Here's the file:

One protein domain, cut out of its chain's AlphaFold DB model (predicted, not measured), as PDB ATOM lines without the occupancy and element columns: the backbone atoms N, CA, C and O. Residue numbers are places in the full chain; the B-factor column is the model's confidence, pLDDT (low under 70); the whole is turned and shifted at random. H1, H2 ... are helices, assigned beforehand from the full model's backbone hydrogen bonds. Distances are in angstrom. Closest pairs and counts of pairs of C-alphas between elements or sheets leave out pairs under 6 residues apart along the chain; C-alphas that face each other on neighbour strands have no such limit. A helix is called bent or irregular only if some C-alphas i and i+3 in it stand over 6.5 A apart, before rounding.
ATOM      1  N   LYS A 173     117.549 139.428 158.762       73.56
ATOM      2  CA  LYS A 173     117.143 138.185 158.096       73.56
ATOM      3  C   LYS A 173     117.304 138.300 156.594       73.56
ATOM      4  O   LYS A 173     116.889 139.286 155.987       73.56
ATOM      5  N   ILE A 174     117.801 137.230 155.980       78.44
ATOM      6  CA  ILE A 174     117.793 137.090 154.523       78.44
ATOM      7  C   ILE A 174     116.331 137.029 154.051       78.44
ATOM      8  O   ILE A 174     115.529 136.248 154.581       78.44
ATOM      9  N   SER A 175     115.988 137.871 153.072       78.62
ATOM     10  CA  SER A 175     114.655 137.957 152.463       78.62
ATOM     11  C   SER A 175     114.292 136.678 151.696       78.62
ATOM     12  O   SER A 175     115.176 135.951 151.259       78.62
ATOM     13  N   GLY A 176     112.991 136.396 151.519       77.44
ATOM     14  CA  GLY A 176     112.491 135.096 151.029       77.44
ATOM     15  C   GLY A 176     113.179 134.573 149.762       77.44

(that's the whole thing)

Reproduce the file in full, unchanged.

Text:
One protein domain, cut out of its chain's AlphaFold DB model (predicted, not measured), as PDB ATOM lines without the occupancy and element columns: the backbone atoms N, CA, C and O. Residue numbers are places in the full chain; the B-factor column is the model's confidence, pLDDT (low under 70); the whole is turned and shifted at random. H1, H2 ... are helices, assigned beforehand from the full model's backbone hydrogen bonds. Distances are in angstrom. Closest pairs and counts of pairs of C-alphas between elements or sheets leave out pairs under 6 residues apart along the chain; C-alphas that face each other on neighbour strands have no such limit. A helix is called bent or irregular only if some C-alphas i and i+3 in it stand over 6.5 A apart, before rounding.
ATOM      1  N   LYS A 173     117.549 139.428 158.762       73.56
ATOM      2  CA  LYS A 173     117.143 138.185 158.096       73.56
ATOM      3  C   LYS A 173     117.304 138.300 156.594       73.56
ATOM      4  O   LYS A 173     116.889 139.286 155.987       73.56
ATOM      5  N   ILE A 174     117.801 137.230 155.980       78.44
ATOM      6  CA  ILE A 174     117.793 137.090 154.523       78.44
ATOM      7  C   ILE A 174     116.331 137.029 154.051       78.44
ATOM      8  O   ILE A 174     115.529 136.248 154.581       78.44
ATOM      9  N   SER A 175     115.988 137.871 153.072       78.62
ATOM     10  CA  SER A 175     114.655 137.957 152.463       78.62
ATOM     11  C   SER A 175     114.292 136.678 151.696       78.62
ATOM     12  O   SER A 175     115.176 135.951 151.259       78.62
ATOM     13  N   GLY A 176     112.991 136.396 151.519       77.44
ATOM     14  CA  GLY A 176     112.491 135.096 151.029       77.44
ATOM     15  C   GLY A 176     113.179 134.573 149.762       77.44